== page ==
Economic Crisis and Restructuring in South Korea
Beyond the Free Market-Statist Debate
This paper, which examines the causes of the South
Korean crisis in 1997-98 and the nature and consequences
of the post-crisis restructuring process, looks critically
at the neoliberal position but also at what the authors
call the statist position (which celebrated and continues
to defend the usefulness of industrial policy and state
direction of the economy against neoliberal critics).
While there are important differences between these
approaches, the authors show that because both ignore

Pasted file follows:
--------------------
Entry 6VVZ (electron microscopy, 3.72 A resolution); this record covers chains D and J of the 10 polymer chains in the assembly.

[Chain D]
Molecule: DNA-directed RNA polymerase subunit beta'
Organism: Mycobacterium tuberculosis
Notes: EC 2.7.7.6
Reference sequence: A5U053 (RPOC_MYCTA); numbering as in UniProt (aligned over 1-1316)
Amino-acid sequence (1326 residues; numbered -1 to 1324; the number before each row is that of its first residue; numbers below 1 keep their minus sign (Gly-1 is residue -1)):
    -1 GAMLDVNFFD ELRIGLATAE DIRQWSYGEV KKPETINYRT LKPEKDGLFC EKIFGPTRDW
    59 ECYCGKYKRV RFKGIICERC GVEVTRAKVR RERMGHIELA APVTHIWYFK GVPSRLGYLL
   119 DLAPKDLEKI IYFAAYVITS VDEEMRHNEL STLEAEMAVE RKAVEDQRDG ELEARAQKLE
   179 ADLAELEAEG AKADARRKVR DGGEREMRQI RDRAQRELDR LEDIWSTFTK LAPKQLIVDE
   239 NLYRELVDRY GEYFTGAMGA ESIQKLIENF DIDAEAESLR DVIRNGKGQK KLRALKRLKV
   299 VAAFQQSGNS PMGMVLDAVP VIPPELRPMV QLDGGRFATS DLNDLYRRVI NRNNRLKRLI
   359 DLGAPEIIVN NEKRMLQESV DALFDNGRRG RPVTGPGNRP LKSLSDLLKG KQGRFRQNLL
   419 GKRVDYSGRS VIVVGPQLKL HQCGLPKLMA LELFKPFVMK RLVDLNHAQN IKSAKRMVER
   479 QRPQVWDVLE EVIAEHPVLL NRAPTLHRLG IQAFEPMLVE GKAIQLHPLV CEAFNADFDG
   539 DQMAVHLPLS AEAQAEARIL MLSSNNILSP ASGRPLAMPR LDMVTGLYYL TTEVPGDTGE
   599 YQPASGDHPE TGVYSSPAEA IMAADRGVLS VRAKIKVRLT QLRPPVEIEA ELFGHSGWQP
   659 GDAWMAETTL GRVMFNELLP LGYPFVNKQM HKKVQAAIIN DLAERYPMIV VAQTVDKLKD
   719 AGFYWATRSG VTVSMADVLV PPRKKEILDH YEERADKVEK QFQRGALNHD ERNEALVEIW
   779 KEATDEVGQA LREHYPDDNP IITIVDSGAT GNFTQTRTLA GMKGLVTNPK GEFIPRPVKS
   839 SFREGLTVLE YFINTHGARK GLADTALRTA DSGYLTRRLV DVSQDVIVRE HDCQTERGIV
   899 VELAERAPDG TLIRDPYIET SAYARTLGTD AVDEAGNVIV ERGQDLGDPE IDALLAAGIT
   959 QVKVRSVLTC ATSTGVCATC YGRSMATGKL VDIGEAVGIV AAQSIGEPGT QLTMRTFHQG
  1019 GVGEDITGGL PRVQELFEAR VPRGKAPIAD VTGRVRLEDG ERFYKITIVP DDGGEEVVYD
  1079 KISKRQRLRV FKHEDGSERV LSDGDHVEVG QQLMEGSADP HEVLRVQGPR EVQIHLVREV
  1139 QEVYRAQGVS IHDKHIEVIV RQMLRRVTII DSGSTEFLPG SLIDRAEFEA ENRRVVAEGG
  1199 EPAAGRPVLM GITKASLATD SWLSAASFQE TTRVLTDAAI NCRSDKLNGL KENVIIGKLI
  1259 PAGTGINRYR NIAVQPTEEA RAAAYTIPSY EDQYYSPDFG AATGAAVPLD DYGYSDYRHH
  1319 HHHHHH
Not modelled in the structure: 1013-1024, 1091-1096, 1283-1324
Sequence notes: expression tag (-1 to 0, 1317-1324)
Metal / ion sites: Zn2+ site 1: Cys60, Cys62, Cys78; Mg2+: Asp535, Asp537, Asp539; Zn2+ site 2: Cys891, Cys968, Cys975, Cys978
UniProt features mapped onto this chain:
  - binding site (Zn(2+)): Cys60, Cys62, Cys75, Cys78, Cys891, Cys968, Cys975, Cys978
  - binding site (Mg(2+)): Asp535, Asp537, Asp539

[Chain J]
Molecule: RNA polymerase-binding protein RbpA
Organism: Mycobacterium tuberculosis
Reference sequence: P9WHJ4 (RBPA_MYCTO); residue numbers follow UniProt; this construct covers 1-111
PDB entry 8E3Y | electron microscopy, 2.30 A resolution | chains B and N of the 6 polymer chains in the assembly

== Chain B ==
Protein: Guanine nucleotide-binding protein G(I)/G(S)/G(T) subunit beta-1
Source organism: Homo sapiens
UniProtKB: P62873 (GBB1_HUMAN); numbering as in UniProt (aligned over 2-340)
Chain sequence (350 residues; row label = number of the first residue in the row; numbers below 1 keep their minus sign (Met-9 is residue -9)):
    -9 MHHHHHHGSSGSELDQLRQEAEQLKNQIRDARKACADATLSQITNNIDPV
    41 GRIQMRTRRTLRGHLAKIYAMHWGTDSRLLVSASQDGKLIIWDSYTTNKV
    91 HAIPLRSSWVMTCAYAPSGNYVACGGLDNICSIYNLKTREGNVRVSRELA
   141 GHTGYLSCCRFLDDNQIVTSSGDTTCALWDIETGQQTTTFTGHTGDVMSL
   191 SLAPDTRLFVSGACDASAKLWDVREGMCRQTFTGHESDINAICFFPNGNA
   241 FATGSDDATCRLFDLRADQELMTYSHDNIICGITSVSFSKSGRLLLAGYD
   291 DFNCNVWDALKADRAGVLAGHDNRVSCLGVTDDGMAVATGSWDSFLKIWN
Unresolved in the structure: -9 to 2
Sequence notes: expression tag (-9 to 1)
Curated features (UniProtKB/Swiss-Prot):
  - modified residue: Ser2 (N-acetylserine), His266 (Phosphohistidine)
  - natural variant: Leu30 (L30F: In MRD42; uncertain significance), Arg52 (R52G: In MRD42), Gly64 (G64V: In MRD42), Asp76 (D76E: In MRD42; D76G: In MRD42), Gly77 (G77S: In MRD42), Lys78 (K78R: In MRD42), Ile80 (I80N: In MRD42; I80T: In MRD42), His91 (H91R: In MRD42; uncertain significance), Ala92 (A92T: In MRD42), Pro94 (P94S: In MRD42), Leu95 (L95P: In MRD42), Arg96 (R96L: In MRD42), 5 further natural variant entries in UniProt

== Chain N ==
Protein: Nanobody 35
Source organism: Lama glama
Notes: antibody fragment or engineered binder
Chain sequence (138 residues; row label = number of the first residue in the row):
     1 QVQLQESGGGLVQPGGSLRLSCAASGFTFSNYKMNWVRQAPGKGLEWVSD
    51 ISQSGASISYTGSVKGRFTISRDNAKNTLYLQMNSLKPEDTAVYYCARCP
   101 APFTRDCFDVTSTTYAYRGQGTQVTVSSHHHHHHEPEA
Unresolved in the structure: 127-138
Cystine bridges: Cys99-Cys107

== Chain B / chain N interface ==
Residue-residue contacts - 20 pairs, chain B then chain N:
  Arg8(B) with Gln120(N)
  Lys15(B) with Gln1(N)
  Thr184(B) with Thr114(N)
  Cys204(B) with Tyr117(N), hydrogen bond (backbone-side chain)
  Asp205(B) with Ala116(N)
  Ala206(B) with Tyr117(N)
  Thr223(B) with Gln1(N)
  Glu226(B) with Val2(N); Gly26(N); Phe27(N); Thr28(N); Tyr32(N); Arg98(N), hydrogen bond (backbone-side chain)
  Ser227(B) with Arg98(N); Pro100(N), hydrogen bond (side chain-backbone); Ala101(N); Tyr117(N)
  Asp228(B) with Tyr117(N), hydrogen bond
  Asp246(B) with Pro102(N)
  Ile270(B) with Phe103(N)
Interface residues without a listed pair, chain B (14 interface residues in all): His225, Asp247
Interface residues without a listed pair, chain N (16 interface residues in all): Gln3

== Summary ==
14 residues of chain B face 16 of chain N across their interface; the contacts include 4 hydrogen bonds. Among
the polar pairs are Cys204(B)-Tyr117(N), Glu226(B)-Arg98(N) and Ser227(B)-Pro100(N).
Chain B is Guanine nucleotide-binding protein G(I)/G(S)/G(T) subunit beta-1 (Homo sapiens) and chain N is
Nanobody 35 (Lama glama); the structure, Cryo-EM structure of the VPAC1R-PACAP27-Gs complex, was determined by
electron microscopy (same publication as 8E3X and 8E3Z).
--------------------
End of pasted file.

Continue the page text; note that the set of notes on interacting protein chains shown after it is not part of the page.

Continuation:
the structural causes of South Korea's crisis, neither
is able to explain, much less help overcome it. The
paper then examines the economic, political, and social
effects of the restructuring process, demonstrating
how it has left the South Korean economy more dominated
by foreign capital and the chaebol, and more dependent
on exports and labor exploitation than before the crisis.
As a result, South Korea appears headed for a new crisis.
The authors conclude by highlighting ongoing worker
resistance to the restructuring process and a movement-building
strategy for advancing a worker/community-centered recovery
and development program.
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